IDEA Public Schools filed a lawsuit against Texas Attorney General Ken Paxton last month, attempting to block the release of videos that reveal what board members discussed in public meetings.
The Progress Times filed a public information request in November for videos of IDEA Finance Committee meetings. IDEA, however, claimed that portions of the videos are covered by attorney-client privilege — even though the discussions took place during public meetings.
“IDEA should be working with the public to release all requested documents, not filing lawsuits in Austin against the State of Texas fighting to keep their dealings secret,” state Rep. Terry Canales, D-Edinburg, said in a statement. “Public records are key to holding our leaders accountable, and they help our community make informed decisions about our democracy. Without transparency, there are no consequences for government waste or for questionable decision-making.”
The lawsuit isn’t anything new for IDEA, which also sued the Attorney General’s Office to block the release of expense reports filed by top executives and records that may explain why the charter school purchased a boutique hotel in Cameron County.
With a $966 million budget and more than 70,000 students, Weslaco-based IDEA is among the nation’s largest charter schools.
IDEA is governed by a board of directors, which sets policy and supervises district administrators.
Members of the board also serve on committees. The IDEA board had at least seven committees in 2022, including the Finance Committee, the Academic Committee and the Governance Committee.
The committees frequently review information and make recommendations before the full board meets to discuss a topic.
In 2020 and 2021, when IDEA parted ways with several executives accused of improper spending, questions surfaced about how much the board knew.
The Progress Times filed a public information request for videos of all Finance Committee meetings from January 2018 to January 2020.
“In working to prepare recordings for release, IDEA observed that portions of each meeting consisted of management or the committee requesting legal advice from IDEA’s legal counsel to the Finance Committee,” according to a letter IDEA sent to the Attorney General’s Office on Feb. 10.
IDEA claimed the discussions “constitute legal advice that is protected by the attorney-client privilege.”
The Attorney General’s Office rejected that argument.
“We note the submitted information consists of video recordings of public meetings,” according to a letter ruling from the Attorney General’s Office dated April 26. “Recordings of a governmental body’s public meetings are specifically made public under the Open Meetings Act.”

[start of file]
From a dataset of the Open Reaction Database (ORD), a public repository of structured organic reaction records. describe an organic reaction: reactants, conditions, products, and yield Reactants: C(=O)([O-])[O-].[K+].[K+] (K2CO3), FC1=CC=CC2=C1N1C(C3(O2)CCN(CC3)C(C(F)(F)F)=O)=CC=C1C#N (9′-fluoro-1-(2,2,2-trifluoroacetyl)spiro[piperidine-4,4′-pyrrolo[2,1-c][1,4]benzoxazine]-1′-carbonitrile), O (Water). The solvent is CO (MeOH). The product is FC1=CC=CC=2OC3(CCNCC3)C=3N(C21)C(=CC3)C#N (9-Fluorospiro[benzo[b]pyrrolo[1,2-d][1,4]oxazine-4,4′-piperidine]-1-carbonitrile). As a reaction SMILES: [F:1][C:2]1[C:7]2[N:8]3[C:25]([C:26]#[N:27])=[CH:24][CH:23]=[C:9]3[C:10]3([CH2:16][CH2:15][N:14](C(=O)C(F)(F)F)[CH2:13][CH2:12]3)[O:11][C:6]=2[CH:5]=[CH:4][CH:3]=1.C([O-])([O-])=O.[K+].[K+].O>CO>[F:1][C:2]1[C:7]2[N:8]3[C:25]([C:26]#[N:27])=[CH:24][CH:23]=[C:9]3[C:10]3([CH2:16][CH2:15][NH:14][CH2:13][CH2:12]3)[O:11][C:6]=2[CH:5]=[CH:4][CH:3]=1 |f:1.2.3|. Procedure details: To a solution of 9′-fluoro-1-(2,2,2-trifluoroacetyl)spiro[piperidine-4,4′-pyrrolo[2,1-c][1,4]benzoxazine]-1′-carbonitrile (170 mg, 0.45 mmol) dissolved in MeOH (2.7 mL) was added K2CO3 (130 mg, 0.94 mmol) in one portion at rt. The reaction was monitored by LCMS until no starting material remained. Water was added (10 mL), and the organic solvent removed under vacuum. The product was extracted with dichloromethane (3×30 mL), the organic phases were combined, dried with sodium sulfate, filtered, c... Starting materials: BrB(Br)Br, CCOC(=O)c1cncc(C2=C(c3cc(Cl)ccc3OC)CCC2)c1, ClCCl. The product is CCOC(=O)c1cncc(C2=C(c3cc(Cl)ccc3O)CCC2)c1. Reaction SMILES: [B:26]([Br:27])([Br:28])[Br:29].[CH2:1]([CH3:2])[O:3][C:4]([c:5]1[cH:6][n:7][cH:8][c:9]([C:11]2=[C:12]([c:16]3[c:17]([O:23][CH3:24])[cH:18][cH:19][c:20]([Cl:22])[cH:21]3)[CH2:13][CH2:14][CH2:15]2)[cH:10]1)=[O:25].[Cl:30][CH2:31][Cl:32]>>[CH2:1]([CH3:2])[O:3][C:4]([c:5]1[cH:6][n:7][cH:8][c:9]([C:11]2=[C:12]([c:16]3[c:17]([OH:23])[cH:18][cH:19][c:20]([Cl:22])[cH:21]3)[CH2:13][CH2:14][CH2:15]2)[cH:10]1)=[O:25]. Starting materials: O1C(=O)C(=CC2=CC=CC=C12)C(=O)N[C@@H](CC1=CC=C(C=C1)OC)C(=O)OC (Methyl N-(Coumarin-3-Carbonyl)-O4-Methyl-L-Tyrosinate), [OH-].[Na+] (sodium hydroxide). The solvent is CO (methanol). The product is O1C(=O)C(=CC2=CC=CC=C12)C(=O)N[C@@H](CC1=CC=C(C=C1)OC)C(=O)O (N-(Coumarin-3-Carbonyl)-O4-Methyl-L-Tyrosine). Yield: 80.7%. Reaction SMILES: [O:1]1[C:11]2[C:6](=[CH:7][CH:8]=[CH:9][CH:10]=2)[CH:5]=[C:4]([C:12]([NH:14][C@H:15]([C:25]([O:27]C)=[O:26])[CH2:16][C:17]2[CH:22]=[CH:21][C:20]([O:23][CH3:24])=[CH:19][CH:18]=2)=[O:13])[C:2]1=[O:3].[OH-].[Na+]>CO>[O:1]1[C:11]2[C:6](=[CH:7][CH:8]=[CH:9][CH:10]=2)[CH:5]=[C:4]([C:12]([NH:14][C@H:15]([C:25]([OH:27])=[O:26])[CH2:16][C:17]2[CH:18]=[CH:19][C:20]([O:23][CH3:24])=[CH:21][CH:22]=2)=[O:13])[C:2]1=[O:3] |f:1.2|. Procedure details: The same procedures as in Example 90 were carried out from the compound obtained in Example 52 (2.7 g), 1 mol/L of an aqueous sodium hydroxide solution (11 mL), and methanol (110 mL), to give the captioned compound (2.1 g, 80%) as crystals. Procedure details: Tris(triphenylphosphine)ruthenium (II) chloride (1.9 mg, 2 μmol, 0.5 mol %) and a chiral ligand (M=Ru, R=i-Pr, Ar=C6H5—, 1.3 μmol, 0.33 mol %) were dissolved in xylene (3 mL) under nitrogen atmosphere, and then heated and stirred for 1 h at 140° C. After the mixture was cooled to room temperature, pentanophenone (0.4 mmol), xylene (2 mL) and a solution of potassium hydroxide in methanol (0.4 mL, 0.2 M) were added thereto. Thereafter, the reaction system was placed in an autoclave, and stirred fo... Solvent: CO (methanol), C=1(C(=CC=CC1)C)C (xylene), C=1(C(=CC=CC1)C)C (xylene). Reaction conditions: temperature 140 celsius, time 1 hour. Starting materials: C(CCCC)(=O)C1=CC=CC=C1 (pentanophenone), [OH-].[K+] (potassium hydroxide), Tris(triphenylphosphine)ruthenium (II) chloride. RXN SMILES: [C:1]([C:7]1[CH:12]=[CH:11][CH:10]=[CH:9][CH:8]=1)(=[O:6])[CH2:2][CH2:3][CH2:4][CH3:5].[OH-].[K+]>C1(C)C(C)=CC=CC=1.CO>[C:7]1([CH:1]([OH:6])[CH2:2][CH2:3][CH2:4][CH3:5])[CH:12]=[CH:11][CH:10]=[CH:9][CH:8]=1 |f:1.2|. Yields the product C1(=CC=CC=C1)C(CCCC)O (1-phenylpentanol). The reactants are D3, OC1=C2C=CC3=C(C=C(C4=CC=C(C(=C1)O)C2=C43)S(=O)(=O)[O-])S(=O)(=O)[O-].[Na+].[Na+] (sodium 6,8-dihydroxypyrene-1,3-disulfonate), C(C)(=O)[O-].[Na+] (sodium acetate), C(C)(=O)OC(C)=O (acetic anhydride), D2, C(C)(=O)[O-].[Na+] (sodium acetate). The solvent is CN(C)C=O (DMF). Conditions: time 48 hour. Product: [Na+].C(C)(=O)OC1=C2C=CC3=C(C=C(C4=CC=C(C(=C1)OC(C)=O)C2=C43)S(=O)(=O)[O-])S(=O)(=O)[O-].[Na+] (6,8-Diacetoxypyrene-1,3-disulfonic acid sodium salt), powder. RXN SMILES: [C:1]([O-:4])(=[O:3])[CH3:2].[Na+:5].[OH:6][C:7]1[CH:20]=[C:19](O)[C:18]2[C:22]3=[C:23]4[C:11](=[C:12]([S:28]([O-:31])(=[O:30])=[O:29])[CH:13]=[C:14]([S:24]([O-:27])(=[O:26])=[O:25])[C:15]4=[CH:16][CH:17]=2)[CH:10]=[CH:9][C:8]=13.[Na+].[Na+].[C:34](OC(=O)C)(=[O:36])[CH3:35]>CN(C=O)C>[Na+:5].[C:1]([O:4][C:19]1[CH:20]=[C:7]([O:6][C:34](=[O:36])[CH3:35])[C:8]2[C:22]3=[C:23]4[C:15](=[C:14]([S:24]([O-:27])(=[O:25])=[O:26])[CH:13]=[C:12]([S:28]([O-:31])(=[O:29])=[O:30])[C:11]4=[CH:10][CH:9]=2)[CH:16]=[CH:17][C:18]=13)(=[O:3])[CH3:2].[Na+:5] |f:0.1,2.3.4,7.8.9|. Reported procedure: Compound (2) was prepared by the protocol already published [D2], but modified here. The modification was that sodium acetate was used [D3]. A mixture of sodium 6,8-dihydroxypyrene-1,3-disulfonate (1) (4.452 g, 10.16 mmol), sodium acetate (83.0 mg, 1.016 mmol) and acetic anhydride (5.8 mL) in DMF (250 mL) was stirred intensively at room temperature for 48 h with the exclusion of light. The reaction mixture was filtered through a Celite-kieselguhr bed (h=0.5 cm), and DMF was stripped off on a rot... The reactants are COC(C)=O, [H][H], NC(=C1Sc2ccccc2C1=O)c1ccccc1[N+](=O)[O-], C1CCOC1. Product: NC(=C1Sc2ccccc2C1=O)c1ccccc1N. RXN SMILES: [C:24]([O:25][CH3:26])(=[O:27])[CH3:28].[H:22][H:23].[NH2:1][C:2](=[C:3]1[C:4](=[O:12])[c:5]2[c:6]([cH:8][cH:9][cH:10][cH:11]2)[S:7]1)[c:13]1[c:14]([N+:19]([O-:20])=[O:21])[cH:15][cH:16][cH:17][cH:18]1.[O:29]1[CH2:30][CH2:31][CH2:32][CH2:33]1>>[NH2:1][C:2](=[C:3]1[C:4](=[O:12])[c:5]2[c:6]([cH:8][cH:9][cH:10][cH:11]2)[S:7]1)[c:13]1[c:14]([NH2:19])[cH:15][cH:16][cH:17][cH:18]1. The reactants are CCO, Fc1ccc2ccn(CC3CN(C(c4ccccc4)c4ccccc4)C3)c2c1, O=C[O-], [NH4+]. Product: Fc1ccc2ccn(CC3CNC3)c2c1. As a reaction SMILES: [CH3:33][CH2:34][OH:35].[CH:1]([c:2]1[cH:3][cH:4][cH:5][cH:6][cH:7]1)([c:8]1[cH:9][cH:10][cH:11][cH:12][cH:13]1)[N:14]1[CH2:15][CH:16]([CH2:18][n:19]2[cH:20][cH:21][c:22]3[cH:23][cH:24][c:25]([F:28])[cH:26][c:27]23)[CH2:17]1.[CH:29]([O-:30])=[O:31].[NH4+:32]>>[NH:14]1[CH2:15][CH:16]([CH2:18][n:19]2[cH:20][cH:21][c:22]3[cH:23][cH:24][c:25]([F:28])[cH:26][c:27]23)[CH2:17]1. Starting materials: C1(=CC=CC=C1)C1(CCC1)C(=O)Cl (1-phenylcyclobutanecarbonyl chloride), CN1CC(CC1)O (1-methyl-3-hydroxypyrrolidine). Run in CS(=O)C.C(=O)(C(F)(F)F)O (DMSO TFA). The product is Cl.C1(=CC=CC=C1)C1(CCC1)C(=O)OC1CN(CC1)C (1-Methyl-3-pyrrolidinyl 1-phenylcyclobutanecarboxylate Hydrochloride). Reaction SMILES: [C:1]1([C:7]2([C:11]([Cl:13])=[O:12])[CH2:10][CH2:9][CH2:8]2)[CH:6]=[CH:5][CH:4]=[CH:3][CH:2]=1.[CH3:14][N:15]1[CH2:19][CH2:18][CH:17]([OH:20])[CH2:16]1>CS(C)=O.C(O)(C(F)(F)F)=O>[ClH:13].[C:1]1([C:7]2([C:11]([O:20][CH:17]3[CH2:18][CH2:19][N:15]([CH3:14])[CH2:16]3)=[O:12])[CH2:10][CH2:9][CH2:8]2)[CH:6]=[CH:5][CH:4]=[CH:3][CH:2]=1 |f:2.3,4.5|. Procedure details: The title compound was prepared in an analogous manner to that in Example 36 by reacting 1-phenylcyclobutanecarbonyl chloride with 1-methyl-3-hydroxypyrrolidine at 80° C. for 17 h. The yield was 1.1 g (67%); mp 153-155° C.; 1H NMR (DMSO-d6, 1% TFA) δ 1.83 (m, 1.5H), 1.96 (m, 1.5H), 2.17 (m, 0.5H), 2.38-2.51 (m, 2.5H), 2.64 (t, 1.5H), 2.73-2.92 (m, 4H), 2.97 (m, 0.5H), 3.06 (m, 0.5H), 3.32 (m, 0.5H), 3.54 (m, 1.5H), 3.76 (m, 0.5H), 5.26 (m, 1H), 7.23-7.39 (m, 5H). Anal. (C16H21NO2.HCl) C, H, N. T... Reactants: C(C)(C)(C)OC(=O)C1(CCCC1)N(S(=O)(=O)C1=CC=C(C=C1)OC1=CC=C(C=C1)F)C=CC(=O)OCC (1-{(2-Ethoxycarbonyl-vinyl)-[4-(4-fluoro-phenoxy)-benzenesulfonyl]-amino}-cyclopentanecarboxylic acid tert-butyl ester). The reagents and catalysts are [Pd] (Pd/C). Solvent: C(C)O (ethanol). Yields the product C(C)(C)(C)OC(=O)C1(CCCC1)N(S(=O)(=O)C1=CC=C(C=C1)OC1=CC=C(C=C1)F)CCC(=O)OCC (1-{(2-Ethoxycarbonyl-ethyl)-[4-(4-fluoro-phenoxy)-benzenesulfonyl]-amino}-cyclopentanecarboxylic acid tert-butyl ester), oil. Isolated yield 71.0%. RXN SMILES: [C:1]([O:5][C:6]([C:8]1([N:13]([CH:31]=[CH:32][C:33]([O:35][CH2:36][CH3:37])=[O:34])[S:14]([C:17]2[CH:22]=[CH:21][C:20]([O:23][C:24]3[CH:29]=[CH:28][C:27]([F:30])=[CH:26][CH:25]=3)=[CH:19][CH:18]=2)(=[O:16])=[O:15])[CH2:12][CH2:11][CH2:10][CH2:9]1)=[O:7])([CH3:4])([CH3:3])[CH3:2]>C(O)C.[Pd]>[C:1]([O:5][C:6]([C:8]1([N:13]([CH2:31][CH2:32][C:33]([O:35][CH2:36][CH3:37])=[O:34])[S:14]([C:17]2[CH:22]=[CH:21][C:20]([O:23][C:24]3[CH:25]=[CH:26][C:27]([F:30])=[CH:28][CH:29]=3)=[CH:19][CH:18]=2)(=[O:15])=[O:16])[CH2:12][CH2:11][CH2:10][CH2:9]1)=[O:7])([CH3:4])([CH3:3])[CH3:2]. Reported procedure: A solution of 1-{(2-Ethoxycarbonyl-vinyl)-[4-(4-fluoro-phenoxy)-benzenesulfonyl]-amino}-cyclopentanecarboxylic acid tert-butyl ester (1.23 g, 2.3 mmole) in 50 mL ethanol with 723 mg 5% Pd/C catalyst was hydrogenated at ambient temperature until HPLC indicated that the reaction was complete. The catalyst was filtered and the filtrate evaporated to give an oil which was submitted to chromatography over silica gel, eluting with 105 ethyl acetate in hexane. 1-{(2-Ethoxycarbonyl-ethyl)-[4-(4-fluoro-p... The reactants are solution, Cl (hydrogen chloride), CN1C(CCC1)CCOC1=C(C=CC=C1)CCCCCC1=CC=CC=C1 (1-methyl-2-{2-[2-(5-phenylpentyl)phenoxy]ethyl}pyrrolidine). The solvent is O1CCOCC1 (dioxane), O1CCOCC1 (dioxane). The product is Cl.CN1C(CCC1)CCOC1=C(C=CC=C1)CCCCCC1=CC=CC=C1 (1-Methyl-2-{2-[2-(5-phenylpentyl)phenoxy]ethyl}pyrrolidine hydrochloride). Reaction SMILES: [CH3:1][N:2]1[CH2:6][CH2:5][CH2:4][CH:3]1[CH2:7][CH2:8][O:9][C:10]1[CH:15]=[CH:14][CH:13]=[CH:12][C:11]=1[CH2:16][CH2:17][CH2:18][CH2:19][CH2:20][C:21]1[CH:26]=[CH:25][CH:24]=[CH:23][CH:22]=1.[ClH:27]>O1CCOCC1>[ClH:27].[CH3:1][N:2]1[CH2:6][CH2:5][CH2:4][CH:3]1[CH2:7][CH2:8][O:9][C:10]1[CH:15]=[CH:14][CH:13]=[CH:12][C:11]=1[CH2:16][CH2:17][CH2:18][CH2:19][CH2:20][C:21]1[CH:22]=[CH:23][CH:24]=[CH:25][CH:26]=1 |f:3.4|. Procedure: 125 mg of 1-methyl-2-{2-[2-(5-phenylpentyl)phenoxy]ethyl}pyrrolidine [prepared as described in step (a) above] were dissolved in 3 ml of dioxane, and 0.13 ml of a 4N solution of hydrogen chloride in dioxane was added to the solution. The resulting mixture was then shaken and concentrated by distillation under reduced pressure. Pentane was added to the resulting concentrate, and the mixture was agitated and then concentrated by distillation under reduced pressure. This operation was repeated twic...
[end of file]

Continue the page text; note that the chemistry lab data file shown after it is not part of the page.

IDEA responded by filing a lawsuit against the Attorney General’s Office on May 27.
In the lawsuit, IDEA argued the Finance Committee meetings aren’t covered by the Texas Open Meetings Act.
“IDEA’s Finance Committee was a standing committee that did not consist of a quorum of IDEA Board members; various members of IDEA’s management team would also participate in these meetings,” according to the lawsuit. “Thus, such Finance Committee meetings were not meetings of IDEA’s governing body, as the Finance Committee did not have final authority to supervise or control public business or public policy.”
That argument, however, appears to conflict with how IDEA described the Finance Committee on meeting agendas.
“If, during the course of the meeting, discussion of any item on the agenda should be held in an Executive or Closed Session, the Board will convene in such Executive or Closed Session in accordance with the Open Meetings Act, Texas Government Code, Section 551.071, 551.072, and 551.074,” according to a Finance Committee meeting agenda IDEA posted in July 2018. “While some directors will join via videoconference, either a quorum will be physically present at the posted location or the presiding officer will be physically present in accordance with the Open Meetings Act, Texas Government Code, Section 551.127.”
The same language appeared on Finance Committee meeting agendas in 2019 and 2020.
While the Finance Committee meetings were open to the public, IDEA argued the attorney-client privilege remained intact because no members of the public actually showed up.
“No other persons outside of the attorney-client privilege were participating,” according to the lawsuit, “and it was not understood that recordings were being made.”
Attorney Bill Aleshire of Austin, an expert on government transparency laws, predicted the judge would side with IDEA.
“Had this been an actual board meeting, and they did not formally go into executive session to hear their attorney’s advice, they would have waived the privilege and the video would be subject to disclosure,” Aleshire said in an email. “Likewise, had there been anyone at the Finance Committee meeting who was not a school employee or official, they would have waived attorney-client privilege by letting that outside, non-client person hear the attorney’s advice.”